A few years ago business corporations and non-governmental organisations (NGOs) did not consider each other valued business partners. Due to changes in the Danish legislation, extended research and increased public attention to companies’ efforts in terms of Corporate Social Responsibility (CSR), CSR partnerships are now perceived as both legitimate and compelling for businesses to engage in. However, studies indicate that more than 95 percent of CSR partnerships are based on varieties of the philanthropic model, where companies solely donate money to NGOs in return for endorsement of their brands. Only few companies engage in strategic partnerships even though this approach is viewed as being more valuable. This thesis draws on a combination of Fairclough’s three-dimensional discourse analysis, institutional theory, and Bourdieu’s field theory to study Vestas’ historical framing of CSR and partnerships as well as the public understanding of the concept since year 2000. Through the historical case study the thesis seeks to explore how CSR partnerships have been institutionalised and thereby influencing Vestas’ ability to create legitimacy. The analysis examines how CSR partnerships have been institutionalised as a legitimate business practice in the public, especially driven by regulative isomorphism. Furthermore, the analysis identifies that the assumption of CSR partnerships having a great potential for creating value for businesses as well as solving some of society’s challenges has become a dominating rational myth. Hence, CSR partnerships, which are both sustainable and worthwhile in an economical, commercial and social context, seem to be viewed as the most legitimate. The study concludes that Vestas’ partnership WindMade complies with the conditions for appearing legitimate in the public context. This is due to the underlying prerequisites, which are both growth and business driven CSR. Also, the fact that WindMade has been established as an autonomous NGO, with several partners where each partner contributes with his core competences adds to the common trust of the partnership. WindMade however, has not been an adequate solution for Vestas in terms of solving their current image crisis. This is in line with the identified rational myth of not viewing partnerships, whose main purpose is to brand a business, as a legitimate way of engaging in CSR.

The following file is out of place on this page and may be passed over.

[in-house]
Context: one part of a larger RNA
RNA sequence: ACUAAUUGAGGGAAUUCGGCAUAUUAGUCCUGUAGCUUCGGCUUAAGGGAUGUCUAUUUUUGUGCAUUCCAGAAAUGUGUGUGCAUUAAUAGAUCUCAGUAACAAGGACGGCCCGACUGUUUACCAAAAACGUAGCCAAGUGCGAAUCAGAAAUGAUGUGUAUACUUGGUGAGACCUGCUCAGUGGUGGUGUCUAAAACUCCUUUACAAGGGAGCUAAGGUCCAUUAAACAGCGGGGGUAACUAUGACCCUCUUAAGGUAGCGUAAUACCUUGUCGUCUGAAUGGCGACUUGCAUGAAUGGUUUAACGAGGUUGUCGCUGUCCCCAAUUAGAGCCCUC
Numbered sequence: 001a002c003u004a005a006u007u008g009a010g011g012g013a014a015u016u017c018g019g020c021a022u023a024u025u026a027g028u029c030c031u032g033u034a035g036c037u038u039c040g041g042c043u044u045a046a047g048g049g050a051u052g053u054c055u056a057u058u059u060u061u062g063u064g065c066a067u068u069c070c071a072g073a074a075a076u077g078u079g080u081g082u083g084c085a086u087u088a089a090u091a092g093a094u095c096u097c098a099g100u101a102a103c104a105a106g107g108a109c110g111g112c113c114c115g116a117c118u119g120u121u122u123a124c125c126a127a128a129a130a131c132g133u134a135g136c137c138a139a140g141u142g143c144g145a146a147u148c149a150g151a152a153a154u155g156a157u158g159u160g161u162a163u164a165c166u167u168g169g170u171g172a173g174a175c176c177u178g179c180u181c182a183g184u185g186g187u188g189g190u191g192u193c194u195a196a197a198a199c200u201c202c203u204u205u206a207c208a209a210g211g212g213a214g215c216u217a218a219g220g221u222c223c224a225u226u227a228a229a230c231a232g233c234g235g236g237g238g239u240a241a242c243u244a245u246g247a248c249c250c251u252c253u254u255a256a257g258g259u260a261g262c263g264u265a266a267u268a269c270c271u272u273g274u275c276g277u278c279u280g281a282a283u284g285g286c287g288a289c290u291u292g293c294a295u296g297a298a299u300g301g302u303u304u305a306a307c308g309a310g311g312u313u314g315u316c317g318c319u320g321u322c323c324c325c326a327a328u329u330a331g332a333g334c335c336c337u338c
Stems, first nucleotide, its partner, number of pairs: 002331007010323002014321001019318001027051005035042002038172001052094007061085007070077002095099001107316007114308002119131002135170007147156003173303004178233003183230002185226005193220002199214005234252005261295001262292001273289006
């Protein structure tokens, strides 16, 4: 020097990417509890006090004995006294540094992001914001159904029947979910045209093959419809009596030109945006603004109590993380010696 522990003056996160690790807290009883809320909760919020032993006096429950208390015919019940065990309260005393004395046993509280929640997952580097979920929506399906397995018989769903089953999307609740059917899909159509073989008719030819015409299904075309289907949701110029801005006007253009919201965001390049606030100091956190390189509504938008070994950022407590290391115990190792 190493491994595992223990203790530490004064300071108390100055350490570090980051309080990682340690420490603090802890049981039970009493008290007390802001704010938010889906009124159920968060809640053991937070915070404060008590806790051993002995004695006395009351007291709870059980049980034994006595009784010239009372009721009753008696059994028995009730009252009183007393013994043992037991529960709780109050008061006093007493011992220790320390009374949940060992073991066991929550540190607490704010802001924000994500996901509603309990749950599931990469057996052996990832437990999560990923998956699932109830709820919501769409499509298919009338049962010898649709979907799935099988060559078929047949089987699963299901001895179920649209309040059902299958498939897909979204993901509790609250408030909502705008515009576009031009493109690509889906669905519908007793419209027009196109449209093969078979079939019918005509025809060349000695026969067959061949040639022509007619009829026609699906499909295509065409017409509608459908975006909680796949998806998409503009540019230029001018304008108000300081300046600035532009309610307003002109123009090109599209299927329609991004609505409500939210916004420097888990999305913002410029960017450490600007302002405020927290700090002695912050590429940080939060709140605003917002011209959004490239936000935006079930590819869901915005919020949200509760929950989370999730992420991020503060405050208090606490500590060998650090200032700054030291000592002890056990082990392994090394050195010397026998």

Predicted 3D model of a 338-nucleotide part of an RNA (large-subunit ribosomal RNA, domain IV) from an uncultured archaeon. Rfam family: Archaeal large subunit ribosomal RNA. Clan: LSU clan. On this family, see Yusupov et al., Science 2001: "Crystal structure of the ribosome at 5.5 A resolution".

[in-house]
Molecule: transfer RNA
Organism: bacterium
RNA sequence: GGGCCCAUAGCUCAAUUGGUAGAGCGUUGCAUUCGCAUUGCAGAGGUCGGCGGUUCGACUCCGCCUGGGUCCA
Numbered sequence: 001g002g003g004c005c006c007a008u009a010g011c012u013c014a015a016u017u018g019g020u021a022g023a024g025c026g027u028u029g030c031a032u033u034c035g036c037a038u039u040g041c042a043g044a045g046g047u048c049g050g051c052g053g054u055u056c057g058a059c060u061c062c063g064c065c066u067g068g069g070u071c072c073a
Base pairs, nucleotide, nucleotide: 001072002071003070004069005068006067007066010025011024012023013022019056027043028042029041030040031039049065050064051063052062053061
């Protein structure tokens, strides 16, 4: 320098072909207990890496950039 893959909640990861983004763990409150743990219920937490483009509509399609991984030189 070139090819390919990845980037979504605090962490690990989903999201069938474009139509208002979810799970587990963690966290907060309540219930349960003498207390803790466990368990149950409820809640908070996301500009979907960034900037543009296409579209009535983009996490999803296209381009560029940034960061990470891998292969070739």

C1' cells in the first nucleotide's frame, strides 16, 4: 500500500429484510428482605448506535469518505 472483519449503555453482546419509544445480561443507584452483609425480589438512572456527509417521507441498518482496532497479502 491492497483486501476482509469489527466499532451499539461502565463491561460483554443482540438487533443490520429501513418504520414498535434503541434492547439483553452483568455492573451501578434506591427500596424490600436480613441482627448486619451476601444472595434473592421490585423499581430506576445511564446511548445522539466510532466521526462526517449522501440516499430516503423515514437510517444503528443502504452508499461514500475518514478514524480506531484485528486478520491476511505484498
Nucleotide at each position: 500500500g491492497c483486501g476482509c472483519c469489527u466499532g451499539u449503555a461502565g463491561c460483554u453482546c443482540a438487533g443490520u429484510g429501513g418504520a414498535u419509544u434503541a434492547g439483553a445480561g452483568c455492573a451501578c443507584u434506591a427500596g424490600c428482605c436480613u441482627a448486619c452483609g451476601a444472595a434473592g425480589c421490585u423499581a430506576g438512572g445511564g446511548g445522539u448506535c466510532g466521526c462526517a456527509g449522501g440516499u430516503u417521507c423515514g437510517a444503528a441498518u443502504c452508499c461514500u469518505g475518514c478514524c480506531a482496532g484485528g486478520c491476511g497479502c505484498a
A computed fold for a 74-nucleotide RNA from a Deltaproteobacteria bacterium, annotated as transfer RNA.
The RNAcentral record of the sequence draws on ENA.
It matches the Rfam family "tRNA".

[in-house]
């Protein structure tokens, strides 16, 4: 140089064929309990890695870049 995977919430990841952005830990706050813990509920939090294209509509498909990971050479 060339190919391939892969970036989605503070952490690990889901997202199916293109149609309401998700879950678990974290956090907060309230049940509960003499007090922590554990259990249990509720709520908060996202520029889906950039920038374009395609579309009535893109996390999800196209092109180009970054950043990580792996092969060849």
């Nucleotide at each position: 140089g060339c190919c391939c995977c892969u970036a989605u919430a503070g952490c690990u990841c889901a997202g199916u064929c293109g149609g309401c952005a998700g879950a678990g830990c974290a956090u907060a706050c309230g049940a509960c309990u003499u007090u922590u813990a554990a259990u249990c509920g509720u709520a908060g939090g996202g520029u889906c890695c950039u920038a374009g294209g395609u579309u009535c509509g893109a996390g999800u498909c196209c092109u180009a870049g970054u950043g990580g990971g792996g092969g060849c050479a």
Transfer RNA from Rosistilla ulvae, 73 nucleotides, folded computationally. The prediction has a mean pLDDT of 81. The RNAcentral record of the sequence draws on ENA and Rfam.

|Educations||MSc in Business Administration and Organizational Communication, (Graduate Programme) Final Thesis|
|Number of pages||202|